4.3. Limitations

This study was cross-sectional in design and causal inferences based on the results could not therefore be established. Moreover, our regression model accounted for only 17.2% of the variance in BMI—that is, enjoyment of physical activity only partially explained BMI in young people with physical disabilities. Many factors that may potentially affect BMI, such as eating behaviour [23] , were not measured. These correlates should also be examined in future studies.

5. Conclusion

Young individuals with physical disabilities had generally lower levels of activity participation and a higher BMI than their healthy counterparts. Enjoyment during physical activities is a significant predictor of BMI in this particular group of persons. Our results could lead to improvements in the design of activity programmes to combat obesity in people with physical disabilities.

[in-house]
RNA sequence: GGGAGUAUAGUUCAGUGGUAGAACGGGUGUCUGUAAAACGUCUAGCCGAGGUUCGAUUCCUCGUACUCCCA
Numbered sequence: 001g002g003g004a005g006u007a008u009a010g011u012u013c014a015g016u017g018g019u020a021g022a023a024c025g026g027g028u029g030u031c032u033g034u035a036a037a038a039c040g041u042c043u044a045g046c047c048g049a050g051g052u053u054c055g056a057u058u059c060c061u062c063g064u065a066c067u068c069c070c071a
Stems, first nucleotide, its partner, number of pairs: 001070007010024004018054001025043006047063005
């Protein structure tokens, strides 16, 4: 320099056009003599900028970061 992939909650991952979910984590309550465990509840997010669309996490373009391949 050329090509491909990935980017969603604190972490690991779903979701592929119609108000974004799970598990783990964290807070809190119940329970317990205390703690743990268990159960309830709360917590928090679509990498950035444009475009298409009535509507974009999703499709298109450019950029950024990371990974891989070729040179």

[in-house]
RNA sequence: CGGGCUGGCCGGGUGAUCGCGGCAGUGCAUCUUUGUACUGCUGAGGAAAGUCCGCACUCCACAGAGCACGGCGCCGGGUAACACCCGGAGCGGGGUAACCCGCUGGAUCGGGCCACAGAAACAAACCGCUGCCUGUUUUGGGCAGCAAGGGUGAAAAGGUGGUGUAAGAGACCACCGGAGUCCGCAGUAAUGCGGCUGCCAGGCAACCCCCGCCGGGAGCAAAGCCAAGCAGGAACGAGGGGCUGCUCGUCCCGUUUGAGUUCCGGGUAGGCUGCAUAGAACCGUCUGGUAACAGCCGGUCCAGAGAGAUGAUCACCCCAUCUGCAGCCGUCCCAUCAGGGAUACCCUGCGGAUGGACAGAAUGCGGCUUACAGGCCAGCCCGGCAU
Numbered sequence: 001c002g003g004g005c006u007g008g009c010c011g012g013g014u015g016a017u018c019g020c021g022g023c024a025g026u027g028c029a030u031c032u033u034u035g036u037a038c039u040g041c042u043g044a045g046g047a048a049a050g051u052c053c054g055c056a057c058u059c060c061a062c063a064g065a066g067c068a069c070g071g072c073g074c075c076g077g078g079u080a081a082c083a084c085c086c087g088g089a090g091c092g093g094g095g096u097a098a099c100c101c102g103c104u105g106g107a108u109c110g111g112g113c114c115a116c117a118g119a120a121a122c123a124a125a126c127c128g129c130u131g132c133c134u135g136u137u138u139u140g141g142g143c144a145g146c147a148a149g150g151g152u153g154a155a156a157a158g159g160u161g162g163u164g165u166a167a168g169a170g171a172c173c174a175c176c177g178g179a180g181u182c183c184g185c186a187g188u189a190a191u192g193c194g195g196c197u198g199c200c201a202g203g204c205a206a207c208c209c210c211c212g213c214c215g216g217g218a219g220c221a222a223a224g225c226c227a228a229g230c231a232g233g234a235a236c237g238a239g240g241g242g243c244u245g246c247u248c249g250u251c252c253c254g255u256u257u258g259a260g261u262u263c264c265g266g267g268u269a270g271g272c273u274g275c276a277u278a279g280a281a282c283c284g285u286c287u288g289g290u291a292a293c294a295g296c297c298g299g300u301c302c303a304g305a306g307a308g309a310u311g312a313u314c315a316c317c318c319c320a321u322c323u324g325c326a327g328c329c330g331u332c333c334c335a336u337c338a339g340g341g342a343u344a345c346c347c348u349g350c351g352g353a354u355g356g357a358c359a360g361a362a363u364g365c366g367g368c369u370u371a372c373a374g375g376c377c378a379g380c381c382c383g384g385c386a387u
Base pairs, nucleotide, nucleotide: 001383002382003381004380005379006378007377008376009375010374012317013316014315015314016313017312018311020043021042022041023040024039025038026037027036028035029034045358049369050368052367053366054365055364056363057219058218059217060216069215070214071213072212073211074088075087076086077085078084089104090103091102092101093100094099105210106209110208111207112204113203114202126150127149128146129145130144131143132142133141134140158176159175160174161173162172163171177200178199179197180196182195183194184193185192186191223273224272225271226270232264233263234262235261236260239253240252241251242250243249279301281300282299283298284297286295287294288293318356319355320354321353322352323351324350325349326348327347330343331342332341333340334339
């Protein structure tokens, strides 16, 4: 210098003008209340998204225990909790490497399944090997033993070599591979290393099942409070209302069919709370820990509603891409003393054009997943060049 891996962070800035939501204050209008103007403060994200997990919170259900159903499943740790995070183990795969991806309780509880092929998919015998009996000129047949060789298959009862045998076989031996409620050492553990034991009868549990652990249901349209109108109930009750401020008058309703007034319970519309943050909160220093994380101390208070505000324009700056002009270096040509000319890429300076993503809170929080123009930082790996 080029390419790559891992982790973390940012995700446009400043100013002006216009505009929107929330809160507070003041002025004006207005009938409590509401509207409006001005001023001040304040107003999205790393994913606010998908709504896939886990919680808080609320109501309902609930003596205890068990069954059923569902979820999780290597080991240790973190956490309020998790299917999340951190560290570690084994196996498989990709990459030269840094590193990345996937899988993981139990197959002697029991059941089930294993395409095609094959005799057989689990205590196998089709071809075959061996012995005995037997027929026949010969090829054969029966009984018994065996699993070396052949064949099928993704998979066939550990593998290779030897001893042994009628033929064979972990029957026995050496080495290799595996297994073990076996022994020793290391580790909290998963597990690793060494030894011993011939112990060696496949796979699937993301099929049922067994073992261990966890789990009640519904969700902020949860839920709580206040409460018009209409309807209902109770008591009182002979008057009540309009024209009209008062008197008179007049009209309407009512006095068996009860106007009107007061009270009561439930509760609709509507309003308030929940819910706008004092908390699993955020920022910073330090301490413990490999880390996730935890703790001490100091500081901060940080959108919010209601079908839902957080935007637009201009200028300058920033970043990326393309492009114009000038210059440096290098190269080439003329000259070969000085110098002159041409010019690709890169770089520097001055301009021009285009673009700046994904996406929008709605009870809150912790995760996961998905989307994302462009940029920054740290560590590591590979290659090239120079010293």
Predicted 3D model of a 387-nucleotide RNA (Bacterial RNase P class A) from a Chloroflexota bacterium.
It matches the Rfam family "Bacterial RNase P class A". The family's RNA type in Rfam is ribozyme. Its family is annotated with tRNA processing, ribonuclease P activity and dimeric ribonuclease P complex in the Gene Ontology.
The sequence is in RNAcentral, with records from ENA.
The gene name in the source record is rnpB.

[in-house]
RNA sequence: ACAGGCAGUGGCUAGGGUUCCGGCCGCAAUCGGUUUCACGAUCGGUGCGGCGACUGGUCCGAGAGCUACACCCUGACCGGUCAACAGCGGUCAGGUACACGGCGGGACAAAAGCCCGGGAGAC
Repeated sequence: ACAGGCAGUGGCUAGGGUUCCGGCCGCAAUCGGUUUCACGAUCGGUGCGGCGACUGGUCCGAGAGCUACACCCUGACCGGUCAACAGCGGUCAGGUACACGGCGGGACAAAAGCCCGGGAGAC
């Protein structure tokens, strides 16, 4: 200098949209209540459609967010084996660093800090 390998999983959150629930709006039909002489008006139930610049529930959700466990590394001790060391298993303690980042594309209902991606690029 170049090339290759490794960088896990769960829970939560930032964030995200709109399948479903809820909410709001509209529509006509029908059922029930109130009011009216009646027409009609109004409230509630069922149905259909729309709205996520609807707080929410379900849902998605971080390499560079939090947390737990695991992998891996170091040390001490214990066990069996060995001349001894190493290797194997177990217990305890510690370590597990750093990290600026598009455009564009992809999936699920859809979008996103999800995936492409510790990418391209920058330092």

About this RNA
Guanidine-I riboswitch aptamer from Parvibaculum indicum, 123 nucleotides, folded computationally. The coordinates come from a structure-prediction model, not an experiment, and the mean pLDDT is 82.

Acknowledgements

The authors would like to thank the Hong Kong Red Cross John F. Kennedy Centre and the IMC of CCC Kei Shun Special School for providing support.

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NOTES

*Corresponding author.